Re: non-intuitive terms "pre-print" and "post-print"

From: Stevan Harnad <>
Date: Thu, 24 Apr 2008 14:07:46 -0400

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The subclassification -- Draft \ Submitted \\\ Accepted \ Published \\ Update -- is useful and welcome for many purposes. But for OA self-archiving the only *essential* distinction is whether it is pre- or post-refereeing, and that's exactly what preprint and postprint (if carefully and correctly defined) means.

Until we have very high and reliable OA self-archiving rates, we cannot overload already sluggish authors with having to do or know anything more than necessary. (The two main retardants on self-archiving are already (1) unfounded author worries about copyright and (2) unfounded author worries about how much time and effort it takes to deposit.)

IRs can configure themselves to include fields for all the distinctions you mention below (and more) and they are definitely useful. But for OA they are not necessary -- and at this delicate stage they (and anything else that is unnecessary) can only serve as a deterrent to already-sluggish self-archiving.

If I had to say what was holding up OA growth the most -- today and for the past several years -- it is a failure to separate the essentials from the incidentals. As a consequence, we have lots of attention paid to the incidentals... and IRs that are near-empty of the essentials.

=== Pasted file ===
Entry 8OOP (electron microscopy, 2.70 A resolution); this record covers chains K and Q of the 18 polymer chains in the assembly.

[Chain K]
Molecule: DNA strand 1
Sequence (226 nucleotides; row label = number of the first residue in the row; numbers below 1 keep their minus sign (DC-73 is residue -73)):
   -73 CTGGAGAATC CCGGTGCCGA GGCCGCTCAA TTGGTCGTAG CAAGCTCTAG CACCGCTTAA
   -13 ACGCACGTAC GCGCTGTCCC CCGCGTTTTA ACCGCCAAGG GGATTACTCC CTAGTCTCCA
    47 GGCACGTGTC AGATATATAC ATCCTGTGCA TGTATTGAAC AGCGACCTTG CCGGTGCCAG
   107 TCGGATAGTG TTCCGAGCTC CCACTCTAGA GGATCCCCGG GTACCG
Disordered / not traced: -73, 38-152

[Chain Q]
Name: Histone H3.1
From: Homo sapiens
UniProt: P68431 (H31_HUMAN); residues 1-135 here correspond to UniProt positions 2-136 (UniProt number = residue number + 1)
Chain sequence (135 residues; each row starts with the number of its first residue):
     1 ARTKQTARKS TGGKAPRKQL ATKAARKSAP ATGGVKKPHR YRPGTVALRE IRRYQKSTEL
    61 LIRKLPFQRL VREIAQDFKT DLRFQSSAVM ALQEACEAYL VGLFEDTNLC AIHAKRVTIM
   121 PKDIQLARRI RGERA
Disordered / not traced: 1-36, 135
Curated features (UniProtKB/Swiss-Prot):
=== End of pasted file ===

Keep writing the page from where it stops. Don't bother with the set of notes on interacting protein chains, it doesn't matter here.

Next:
A ltittle more patience. Let's get these IRs filled with their essential target content, and then we can turn our attention to the fine-tuning.

Stevan Harnad
On 08-04-24, at 13:39, Frances Shipsey wrote:

Dear All

Some alternative terms for the stages of journal articles, as proposed by the VERSIONS Project in the Versions Toolkit, which is available as a resource for authors, are:

Draft - (Early version circulated as work in progress)
Submitted Version - (The version that has been submitted to a journal for peer review)
Accepted Version - (The author-created version that incorporates referee comments and isthe accepted for publication version)
Published Version - (The publisher-created published version)
Updated Version - (A version updated since publication)

The terms are based on researchers' responses to a survey question about how they describe their own work. Preprint isa termused by authors, but postprint is not understood outside the digital repository community in my experience. I think it's abarrier to deposit of papers because it appears jargonistic and is not sufficientlyintuitive for busy academic authors.

The VERSIONS terms above are intended to be used when discussing deposit in open access repositories with authors. They maintain a clear division based on the refereeing activity(between the submitted and accepted versions). They should alsohelp to differentiate between the publisher PDF and the author's accepted version. The terms Submitted Version and Accepted Version map reasonably neatly to thejargon terms 'preprint' and 'postprint', as used among the digital repositories community.

Best wishes


Frances Shipsey
eServices Librarian
London School of Economics and Political Science
10 Portugal Street
London WC2A 2HD

t: +44(0)20 7955 6915